The British Veterinary Association has expressed disappointment over news that DEFRA has no plans to publish a code of practice on the welfare of pet rabbits, and is urging the Government to reconsider.
The British Veterinary Association has expressed its disappointment over news that the Government has no plans to publish a code of practice on the welfare of rabbits.
The news came to light in a response to a parliamentary question by Willie Bain MP, when the minister, James Paice MP, stated that DEFRA has no current plans to publish a code of practice on the welfare of pet rabbits.
Speaking in parliament on February 17, Mr Paice said: “We consider that the requirements of the Animal Welfare Act 2006 to provide for the welfare needs of animals are sufficient to ensure the necessary protection for the welfare of pet rabbits.”
In response to this statement, BVA president Harvey Locke, said that vets were seeing more and more husbandry-related problems with rabbits.
He said: “Dental disease and obesity are two of the most common problems we encounter and both are directly linked to inappropriate diets. Another issue of concern is inadequate space for exercise – but perhaps the most neglected of all the welfare needs is a lack of companionship for these very social animals.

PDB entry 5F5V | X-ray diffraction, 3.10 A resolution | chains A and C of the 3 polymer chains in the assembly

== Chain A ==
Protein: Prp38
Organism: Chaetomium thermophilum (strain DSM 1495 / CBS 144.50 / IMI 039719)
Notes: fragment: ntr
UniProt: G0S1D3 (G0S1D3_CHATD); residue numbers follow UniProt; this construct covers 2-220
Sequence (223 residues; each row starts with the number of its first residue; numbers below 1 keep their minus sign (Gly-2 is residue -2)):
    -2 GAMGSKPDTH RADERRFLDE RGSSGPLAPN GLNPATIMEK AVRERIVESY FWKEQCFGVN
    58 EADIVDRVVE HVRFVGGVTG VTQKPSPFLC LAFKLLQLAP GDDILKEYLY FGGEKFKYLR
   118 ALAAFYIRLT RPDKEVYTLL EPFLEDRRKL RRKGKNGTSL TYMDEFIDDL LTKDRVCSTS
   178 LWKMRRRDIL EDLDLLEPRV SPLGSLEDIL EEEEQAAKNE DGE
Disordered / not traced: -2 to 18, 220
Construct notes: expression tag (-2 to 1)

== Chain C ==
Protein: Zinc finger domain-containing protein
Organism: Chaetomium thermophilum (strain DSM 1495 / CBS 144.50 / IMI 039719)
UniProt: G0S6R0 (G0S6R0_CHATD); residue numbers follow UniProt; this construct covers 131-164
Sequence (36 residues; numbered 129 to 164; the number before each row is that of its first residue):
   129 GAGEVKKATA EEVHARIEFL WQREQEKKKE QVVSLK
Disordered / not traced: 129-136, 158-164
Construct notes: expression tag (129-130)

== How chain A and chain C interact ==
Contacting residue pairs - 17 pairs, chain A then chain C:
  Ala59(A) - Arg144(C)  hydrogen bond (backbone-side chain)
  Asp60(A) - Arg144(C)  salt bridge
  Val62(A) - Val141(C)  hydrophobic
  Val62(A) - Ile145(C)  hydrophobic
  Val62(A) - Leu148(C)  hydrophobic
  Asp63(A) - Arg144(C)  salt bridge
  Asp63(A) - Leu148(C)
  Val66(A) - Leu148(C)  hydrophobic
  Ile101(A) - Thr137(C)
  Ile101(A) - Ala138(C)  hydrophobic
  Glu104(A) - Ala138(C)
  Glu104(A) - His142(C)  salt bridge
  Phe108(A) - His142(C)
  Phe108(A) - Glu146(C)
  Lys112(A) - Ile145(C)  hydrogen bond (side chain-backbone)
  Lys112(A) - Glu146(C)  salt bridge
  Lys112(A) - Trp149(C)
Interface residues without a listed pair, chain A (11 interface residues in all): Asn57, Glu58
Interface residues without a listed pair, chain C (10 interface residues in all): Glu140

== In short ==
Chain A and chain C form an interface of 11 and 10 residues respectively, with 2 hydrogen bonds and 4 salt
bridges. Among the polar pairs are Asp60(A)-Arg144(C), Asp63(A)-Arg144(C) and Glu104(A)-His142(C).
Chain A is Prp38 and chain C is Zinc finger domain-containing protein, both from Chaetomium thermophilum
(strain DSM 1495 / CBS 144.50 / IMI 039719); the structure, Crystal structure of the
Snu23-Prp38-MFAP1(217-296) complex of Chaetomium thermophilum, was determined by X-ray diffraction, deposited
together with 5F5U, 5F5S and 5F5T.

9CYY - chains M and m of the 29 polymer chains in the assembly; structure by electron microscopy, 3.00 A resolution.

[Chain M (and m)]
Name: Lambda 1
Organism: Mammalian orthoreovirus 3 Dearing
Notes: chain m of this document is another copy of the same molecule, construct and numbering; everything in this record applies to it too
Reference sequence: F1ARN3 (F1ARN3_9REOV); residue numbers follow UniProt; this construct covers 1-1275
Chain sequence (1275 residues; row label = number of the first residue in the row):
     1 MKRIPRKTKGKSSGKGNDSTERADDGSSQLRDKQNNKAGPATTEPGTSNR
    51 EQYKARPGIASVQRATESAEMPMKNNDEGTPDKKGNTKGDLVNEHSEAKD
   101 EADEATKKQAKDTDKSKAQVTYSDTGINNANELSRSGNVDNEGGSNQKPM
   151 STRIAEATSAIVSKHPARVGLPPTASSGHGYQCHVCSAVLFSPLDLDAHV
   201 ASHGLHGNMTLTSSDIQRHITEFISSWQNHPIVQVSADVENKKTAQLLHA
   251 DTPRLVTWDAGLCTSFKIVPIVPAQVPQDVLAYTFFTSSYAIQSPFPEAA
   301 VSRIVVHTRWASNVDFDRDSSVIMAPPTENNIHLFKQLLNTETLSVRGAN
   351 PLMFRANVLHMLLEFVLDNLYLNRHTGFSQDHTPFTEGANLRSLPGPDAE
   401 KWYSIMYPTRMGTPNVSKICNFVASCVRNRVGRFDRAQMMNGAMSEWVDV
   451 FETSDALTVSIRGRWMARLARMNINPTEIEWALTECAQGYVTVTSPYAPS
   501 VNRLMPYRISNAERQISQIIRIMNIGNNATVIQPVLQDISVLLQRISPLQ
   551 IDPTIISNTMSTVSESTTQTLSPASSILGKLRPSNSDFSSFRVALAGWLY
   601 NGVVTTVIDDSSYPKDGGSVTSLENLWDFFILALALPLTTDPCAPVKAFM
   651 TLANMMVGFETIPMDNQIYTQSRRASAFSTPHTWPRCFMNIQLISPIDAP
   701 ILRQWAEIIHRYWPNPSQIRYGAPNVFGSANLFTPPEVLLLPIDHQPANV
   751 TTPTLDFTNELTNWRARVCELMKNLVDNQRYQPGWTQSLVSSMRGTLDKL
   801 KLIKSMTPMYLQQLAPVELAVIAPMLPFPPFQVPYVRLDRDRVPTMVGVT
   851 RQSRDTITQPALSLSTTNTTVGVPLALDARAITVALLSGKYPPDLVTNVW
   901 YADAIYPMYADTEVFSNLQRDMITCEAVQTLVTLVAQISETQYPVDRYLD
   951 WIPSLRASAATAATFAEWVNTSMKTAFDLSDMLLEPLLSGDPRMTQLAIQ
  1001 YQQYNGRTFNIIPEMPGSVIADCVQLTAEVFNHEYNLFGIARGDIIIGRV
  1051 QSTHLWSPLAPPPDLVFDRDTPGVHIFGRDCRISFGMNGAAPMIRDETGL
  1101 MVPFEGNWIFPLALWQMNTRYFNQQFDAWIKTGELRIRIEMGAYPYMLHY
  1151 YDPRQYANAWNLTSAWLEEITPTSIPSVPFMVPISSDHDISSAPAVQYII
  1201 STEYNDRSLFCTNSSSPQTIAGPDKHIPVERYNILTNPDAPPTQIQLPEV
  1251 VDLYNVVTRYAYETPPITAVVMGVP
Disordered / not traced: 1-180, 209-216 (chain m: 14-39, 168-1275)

“The recently published PDSA Animal Wellbeing Report found that 700,000 rabbits could be suffering, mentally and physically, because they are not receiving all the essential health and welfare requirements for their happiness and wellbeing.
“The Government has missed an opportunity to educate owners about responsible rabbit ownership and improve the health and welfare of the UK’s third most popular pet.”
Referring to the Welsh Assembly Government code of practice How to look after your rabbit, Mr Locke said: “Wales has led the way recently with the publication of a code of practice which highlights the welfare needs of rabbits and what the law requires owners to do. It would be heartening to see DEFRA follow suit.
“With over 1.6 million rabbits in the UK, they are the fastest growing sector of the pet market but sadly preventive health care is often neglected and also many of these highly social animals suffer chronic loneliness and boredom because they are kept alone. This news is a blow for rabbit welfare and we would urge the Government to reconsider its decision.”